exult

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exult at (something)

To feel great happiness due to someone or something in particular. I doubt you could say anything to upset them right now—they're still exulting at their engagement.
See also: exult

exult in (something)

To feel great happiness due to someone or something in particular. I doubt you could say anything to upset them right now—they're still exulting in their engagement.
See also: exult

exult over (something)

To feel great happiness due to someone or something in particular. I doubt you could say anything to upset them right now—they're still exulting over their engagement.
See also: exult, over
Farlex Dictionary of Idioms. © 2015 Farlex, Inc, all rights reserved.

exult at something

 and exult over something
to rejoice because of something; to rejoice about something. We exulted at the end of the hostilities. The citizens exulted over the downfall of the dictator.
See also: exult

exult in something

to take great pleasure in something; to enjoy something immensely. I exult in the beauty of a spring day. We exulted in the glory of summer.
See also: exult
McGraw-Hill Dictionary of American Idioms and Phrasal Verbs. © 2002 by The McGraw-Hill Companies, Inc.
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References in periodicals archive ?
I see the position of the President of the University of Toronto exulting in the University's "Sexual Diversity Program".
There's even Walt Whitman, exulting and mourning simultaneously:
Walden Bello, writing in the March 18 Nation, notes that some Filipinos are exulting in the fact that a U.S.
As a recent article by AP writer David Crary in the Washington Post made clear, the homosexual lobby is quietly exulting that they've found a Republican champion in George W.
Her poem "Desert Chant #2," for example, has the poet standing at the Grand Canyon exulting about how "at night, explorer horses, redneck chevys / tumbled down the jagged cliffs / halting their no good Pacific march," as if this magnificent 8-million-year-old earthwork had anything at all to do with human events as recent as 100 years ago; as if her own presence at the rim of the canyon - assuming that our ideas are even relevant to what we call the Colorado River - is any less intrusive.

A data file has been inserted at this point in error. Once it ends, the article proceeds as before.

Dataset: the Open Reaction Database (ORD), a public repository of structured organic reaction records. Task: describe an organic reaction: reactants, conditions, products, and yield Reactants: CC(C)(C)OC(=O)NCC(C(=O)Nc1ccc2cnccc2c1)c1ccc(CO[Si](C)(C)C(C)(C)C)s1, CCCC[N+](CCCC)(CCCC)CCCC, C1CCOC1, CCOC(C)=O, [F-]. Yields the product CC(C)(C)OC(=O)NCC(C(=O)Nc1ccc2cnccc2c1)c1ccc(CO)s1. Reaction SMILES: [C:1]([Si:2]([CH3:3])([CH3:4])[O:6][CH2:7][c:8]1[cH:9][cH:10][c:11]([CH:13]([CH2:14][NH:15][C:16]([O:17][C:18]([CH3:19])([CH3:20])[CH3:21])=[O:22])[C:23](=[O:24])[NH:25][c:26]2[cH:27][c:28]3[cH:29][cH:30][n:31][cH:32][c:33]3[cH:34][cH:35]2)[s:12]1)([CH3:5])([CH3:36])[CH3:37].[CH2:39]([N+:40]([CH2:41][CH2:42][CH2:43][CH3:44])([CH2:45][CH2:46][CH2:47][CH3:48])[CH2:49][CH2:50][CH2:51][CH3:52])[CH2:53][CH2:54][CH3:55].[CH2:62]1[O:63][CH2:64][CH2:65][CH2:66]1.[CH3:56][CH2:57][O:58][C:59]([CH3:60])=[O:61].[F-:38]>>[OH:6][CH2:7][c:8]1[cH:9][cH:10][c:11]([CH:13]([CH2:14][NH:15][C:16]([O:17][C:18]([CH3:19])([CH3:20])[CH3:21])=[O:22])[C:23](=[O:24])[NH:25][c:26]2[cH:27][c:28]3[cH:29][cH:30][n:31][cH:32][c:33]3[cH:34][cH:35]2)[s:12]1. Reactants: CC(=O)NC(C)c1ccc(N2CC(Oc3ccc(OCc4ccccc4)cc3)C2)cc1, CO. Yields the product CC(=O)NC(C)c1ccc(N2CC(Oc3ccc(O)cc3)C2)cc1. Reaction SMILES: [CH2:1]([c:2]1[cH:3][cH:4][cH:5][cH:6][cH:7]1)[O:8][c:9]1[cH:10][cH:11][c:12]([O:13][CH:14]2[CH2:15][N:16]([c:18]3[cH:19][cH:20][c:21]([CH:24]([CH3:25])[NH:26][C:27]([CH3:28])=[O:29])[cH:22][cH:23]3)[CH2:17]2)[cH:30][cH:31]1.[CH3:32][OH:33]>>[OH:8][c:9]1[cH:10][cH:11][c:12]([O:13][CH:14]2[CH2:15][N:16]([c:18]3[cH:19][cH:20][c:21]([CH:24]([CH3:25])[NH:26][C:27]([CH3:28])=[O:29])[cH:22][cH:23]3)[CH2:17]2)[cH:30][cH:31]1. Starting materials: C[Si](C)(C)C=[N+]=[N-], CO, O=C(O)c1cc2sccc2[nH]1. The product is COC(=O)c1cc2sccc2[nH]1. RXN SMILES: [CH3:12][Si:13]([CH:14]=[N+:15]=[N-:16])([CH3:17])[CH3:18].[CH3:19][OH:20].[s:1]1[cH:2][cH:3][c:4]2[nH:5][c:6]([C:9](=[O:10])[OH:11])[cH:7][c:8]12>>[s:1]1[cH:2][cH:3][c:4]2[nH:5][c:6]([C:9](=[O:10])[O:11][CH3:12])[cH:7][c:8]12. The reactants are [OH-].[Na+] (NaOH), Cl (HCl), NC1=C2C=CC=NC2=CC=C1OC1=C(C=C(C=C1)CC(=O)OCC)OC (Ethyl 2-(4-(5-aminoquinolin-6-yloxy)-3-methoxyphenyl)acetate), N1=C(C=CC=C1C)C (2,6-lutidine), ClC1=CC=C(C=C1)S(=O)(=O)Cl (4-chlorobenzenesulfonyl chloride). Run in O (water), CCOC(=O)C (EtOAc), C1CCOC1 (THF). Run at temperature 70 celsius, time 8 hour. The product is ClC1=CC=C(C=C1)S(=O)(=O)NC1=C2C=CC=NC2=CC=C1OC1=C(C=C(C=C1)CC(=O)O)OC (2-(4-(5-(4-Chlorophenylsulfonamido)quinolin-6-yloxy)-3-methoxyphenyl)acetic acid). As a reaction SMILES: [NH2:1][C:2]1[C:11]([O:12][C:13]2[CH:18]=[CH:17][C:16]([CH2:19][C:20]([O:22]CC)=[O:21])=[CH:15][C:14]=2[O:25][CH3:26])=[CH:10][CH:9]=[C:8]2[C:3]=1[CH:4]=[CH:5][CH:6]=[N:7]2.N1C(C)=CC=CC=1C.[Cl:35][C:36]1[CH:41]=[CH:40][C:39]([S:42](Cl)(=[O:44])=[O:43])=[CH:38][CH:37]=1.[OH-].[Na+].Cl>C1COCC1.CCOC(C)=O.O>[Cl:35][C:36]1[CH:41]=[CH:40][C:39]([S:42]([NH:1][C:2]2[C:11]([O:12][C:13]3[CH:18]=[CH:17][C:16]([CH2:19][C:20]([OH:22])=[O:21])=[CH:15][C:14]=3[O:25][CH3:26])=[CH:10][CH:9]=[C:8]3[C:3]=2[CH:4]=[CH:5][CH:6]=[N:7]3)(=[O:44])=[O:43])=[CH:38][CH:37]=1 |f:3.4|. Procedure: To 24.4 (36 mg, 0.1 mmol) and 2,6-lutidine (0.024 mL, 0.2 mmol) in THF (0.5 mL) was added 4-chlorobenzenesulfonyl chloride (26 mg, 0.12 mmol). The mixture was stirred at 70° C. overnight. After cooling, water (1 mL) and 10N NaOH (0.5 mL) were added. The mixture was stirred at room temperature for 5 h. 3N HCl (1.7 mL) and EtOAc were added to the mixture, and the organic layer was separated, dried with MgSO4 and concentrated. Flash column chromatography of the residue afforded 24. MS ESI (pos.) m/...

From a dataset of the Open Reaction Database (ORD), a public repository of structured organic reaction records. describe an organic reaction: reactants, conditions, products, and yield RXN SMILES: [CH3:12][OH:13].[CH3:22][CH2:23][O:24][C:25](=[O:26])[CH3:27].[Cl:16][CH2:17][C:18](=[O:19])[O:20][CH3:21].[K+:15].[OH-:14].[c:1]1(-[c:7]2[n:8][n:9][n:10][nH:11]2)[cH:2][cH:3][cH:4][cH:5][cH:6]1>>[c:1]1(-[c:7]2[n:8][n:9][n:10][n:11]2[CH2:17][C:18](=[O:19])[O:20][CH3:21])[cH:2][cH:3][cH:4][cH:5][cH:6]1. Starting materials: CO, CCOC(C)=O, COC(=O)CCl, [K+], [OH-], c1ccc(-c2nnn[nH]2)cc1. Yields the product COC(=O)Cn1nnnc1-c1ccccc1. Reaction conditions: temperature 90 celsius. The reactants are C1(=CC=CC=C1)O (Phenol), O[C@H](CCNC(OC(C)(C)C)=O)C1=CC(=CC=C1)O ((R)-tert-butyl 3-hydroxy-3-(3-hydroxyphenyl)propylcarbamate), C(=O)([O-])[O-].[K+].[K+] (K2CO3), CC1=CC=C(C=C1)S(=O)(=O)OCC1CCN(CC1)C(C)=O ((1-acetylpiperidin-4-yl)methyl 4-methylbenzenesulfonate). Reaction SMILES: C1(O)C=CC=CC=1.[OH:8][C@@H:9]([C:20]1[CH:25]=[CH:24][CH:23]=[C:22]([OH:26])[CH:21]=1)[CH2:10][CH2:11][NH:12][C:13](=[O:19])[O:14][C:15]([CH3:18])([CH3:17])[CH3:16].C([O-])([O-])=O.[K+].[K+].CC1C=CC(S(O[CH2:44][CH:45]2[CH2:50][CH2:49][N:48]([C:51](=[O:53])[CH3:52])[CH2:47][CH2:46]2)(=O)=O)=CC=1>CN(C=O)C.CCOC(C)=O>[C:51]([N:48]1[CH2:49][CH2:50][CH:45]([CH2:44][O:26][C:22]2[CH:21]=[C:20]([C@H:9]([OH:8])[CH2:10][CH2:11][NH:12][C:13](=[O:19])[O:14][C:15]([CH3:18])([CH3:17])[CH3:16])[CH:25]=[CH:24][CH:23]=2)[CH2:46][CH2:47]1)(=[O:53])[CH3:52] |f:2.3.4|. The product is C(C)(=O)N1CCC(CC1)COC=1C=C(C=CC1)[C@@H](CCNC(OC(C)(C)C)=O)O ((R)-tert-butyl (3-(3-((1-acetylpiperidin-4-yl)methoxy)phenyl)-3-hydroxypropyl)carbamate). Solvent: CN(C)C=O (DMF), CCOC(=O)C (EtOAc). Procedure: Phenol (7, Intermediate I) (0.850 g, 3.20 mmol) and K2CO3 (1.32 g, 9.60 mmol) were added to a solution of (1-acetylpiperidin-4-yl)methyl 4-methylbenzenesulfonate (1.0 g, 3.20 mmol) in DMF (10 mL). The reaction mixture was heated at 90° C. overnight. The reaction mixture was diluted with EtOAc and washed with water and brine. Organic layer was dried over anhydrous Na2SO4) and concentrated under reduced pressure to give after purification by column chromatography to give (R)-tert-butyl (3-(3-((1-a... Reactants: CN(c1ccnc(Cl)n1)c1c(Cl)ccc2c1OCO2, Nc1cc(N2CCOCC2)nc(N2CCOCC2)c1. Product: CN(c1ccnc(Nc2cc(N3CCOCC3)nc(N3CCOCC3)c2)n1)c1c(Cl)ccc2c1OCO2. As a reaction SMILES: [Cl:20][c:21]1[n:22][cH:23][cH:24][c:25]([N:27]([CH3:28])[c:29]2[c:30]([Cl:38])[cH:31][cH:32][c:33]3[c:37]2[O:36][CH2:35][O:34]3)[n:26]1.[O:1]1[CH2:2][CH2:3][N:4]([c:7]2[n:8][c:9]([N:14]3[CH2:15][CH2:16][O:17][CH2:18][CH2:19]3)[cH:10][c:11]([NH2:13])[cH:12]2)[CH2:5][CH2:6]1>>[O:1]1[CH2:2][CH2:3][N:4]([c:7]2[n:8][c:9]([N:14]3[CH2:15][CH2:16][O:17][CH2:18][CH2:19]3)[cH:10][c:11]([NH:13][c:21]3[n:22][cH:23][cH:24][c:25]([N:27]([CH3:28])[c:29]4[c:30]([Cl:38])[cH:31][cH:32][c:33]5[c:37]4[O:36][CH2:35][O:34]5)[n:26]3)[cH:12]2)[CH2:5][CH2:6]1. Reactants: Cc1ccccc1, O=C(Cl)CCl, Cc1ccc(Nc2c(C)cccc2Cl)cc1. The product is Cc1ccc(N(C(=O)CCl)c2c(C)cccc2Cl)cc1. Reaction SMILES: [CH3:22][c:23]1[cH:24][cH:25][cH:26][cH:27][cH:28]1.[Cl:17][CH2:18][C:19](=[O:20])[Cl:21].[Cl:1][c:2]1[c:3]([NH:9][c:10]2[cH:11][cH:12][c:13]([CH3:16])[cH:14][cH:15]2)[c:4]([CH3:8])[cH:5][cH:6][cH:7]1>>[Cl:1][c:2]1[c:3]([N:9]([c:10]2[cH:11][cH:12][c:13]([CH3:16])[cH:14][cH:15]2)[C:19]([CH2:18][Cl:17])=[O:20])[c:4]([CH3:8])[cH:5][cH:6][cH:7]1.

In his broad survey of the fine and popular arts, Collier occasionally and understandably forgets which side he's on, exulting, at one point, at the way in which Manet's blatant Olympia "ripped the skin from Victorian prurience." An authority on the history of jazz, he is more illuminating on the development of popular music and dance than he is on literature and the visual arts.
our fearful trip is done, The ship has weather'd every rack, the prize we sought is won, The port is near, the bells I hear, the people all exulting, While follow eyes the steady keel, the vessel grim and daring; But O heart!
A bunch of Keynesians are exulting over an experiment in mind control they've been attempting for months.
But during the summer of 1967 at Borehamwood Studios, England, Stanley Kubrick's man apes ran screaming, jabbering and fiercely exulting in prehistory's first act of bloodshed.
In Liverpool last weekend for the Grand National, I was wined and dined by the Mersey Partnership, still exulting over their capture of the European City of Culture title.
Yes, I was revolted by the pictures of the Palestinian with blood on his hands exulting in the murder of an Israeli soldier.
When the curtain goes up on the long-legged, black-clad dancers, pelvises rotating, solar plexuses undulating, bumpingly and grindingly exulting in "All That Jazz," you know that whatever might come next, it's a dancers' show.
The artist, who persisted in painting even when it was at its least fashionable, seems to be exulting in the medium's return to favor.